Similarly, investors find that the futures market is incredibly liquid and provides low transaction costs. This makes it easy for investors to execute the trade on an opportunity. For this reason, many investors find the futures market significantly more appealing than conventional asset acquisitions.

Risk Management | Delta Trading Group

Investors should also consider entering the futures market because it allows them to manage risk, providing even novice investors with the opportunity to preserve risk capital. One of the reasons why the futures market is an attractive risk management tool is because investors don’t hold onto the asset itself. Instead, they keep a contract that enables them to buy or sell the asset at a later date. While holding the agreement, the actual value of the asset could change drastically.

This, for one, allows investors to mitigate financial risk, as it limits the negative impact of inflation. It also allows investors to avoid systemic risk, which occurs when an entire industry takes a nosedive as the United States housing market did in 2008. By having a futures position on a safe-haven, like gold, investors can reduce the chance of a systemic failure wiping out their entire portfolio.

Lastly, the futures market allows investors to avoid production risk. Many producers use futures contracts as a way to ensure profitability on their goods. This helps reduce volatility, making certain commodities quite stable.

Delta Trading Group: Futures Trading – Is It Right For You?

If you’ve been trading in the market for a long period of time, you might be considering the possibility of moving into futures. Not only do futures offer a multitude of benefits that traditional equities can’t match, but they also come with the possibility of quick and significant returns. Delta Trading Group wants you to take a deeper look at these basics to determine your best course of action when it comes to trading futures. 

The Basics Of Trading | Delta Trading Group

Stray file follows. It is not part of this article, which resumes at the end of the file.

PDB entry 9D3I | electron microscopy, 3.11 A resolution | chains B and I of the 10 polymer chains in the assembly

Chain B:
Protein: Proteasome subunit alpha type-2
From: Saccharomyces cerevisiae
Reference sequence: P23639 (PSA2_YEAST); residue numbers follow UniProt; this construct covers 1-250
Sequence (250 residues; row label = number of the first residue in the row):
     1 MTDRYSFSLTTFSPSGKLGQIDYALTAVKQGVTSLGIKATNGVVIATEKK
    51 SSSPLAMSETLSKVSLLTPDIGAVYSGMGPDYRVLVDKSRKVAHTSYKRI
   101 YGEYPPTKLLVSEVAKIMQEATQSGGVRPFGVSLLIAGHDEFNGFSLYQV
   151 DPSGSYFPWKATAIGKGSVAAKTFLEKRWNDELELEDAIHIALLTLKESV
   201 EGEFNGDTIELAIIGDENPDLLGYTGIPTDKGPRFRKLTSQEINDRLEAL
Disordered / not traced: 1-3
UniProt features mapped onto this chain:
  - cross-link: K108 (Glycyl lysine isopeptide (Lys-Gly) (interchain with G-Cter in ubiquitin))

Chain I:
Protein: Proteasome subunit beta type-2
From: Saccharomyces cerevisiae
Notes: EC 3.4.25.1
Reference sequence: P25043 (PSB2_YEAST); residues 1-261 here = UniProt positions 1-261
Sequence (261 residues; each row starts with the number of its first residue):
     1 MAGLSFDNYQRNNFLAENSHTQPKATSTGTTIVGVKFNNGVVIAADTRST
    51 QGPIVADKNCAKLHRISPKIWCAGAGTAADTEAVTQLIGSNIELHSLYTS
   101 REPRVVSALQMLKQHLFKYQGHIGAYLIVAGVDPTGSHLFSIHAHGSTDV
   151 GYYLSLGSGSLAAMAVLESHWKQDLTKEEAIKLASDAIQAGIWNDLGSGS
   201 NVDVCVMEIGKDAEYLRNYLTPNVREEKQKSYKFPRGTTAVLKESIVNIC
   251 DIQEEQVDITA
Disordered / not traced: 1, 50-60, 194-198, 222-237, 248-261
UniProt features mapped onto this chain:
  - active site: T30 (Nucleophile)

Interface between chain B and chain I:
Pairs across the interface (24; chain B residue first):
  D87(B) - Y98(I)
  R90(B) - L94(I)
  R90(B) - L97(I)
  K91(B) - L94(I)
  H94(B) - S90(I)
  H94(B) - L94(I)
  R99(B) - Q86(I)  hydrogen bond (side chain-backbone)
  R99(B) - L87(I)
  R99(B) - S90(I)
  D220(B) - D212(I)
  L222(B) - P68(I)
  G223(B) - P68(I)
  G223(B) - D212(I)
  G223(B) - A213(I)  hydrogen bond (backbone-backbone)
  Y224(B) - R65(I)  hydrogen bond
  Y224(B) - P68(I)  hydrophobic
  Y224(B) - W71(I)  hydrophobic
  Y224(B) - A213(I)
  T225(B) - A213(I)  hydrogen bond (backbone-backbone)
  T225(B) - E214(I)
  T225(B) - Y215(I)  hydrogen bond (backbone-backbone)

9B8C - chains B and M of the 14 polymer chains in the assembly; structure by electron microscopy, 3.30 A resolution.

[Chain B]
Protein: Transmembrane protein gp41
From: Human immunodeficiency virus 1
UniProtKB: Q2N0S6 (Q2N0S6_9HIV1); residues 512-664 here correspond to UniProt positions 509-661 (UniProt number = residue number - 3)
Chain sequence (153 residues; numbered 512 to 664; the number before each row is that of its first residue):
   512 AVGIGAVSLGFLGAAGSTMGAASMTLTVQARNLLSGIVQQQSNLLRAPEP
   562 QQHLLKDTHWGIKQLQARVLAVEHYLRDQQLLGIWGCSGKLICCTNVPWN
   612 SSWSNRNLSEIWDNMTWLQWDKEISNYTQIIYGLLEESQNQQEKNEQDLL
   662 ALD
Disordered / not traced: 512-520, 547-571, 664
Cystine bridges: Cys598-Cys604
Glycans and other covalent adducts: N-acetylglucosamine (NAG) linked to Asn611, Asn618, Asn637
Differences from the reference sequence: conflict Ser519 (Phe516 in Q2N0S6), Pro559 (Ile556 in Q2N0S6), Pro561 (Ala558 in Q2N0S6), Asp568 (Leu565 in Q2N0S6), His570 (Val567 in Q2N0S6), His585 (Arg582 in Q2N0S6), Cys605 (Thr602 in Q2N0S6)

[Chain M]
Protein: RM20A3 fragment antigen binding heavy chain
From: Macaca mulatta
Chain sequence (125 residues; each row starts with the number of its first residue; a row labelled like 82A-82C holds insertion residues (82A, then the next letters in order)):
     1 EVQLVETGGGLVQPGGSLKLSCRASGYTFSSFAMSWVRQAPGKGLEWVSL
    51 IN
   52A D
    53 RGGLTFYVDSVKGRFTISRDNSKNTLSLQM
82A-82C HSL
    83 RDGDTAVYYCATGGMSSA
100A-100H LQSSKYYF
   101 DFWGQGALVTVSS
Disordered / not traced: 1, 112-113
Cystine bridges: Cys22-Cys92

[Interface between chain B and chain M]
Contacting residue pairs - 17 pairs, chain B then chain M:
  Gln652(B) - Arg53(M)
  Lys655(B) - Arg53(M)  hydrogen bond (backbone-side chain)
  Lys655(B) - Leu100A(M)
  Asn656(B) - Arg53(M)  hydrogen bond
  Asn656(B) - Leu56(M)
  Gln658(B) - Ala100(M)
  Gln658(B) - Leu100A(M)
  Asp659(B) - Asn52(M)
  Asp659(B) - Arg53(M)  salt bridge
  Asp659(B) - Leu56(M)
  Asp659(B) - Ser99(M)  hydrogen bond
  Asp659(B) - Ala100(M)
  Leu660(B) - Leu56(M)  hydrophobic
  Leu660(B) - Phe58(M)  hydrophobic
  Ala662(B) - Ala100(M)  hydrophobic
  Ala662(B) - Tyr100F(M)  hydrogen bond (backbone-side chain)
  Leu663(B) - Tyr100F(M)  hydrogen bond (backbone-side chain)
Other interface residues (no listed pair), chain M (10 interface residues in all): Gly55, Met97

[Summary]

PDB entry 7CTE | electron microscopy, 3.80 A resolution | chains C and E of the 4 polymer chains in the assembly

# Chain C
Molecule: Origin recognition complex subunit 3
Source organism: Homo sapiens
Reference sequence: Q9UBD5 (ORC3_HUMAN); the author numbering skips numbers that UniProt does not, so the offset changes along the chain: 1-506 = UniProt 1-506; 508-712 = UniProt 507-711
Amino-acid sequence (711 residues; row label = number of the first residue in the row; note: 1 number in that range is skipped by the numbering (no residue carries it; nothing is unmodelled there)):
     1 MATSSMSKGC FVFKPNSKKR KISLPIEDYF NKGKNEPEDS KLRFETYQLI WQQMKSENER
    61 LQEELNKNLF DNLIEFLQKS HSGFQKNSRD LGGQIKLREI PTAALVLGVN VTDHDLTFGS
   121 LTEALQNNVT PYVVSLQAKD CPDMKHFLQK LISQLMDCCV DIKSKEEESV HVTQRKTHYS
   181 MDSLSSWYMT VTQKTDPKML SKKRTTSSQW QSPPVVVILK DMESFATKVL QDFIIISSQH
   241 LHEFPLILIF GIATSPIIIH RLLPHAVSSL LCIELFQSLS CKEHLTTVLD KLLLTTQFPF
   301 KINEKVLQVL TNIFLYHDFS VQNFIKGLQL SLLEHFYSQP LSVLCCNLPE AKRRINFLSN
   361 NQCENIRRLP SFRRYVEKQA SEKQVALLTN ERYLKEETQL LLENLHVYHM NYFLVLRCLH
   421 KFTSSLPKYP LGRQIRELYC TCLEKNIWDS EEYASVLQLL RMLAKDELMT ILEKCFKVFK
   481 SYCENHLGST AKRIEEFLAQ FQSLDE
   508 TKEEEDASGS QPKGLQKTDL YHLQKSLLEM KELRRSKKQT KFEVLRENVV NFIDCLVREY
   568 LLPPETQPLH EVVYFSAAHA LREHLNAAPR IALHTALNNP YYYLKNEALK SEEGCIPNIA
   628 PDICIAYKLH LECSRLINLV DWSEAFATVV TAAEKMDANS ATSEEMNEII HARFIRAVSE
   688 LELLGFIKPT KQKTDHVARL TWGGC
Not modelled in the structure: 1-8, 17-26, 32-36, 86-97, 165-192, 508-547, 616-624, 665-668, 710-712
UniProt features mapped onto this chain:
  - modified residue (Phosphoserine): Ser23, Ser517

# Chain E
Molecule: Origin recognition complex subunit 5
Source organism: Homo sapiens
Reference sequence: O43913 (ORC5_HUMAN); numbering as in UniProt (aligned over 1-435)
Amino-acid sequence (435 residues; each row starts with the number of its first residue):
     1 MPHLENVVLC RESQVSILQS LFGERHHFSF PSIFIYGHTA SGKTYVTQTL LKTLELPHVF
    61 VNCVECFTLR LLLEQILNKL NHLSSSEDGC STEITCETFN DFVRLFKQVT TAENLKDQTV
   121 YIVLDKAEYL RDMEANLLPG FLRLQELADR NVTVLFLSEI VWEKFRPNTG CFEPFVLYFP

Futures trading involves trading contracts to buy or sell an asset at a specific point of time in the future. The contracts typically involve physical commodities, such as gold or oil, or financial instruments. The goal is to accurately predict the direction that the price of the asset will move over a period of time. Futures trading differs greatly from equities trading, as one of the major attractions for traders is the concept of leverage.  

In a futures trade, the investor usually puts in a margin. This is a fraction of the overall value of the contract, typically around 10 percent. The margin covers the investor should the market move against the position taken. Leverage allows investors to increase profits (or losses) much faster as futures contracts offer ten times the exposure to the stock, increasing profits by ten times. The risk comes if the market moves in the wrong direction, but this can be alleviated to a degree by using stop loss orders.

Benefits Of Futures Trading | Delta Trading Group

Aside from leverage, there are other attributes that make futures trading a wise choice for some investors. Futures are taxed differently than traditional stock trades and are covered under a separate section of the IRS code. Futures contracts also allow professional traders and large firms to hedge against future changes, and minimize their exposure to other positions. A futures contract allows traders to lock in lucrative prices and interest rates. 

Futures are traded in large numbers, offering investors extraordinary liquidity. Contracts can be moved with minimal price disruption. Most futures markets are open 24/7, allowing traders to grab opportunities as they open. This is a great advantage over having to wait until the stock market opens each morning.

Are You Ready To Trade Futures? | Delta Trading Group

With so many advantages, it’s no wonder that futures trading continues to grow. Futures are a powerful investment tool, and it’s important that traders are prepared before moving forward. Ask yourself the following questions to gauge your understanding of futures trading, and if it’s the right channel for you:

  • Do I understand both technical and fundamental analysis?
  • Do I follow a well-developed trading plan or process?
  • Do I understand the basic concepts of trading futures?
  • Can I control my emotions when it comes to making suboptimal trading decisions?
  • Do I have sufficient capital?
  • Am I a strong money manager?

Answering yes to the questions shows a strong inclination of readiness to enter the futures market. Negative answers might require re-evaluation. Understanding your level of readiness provides a base for you to begin.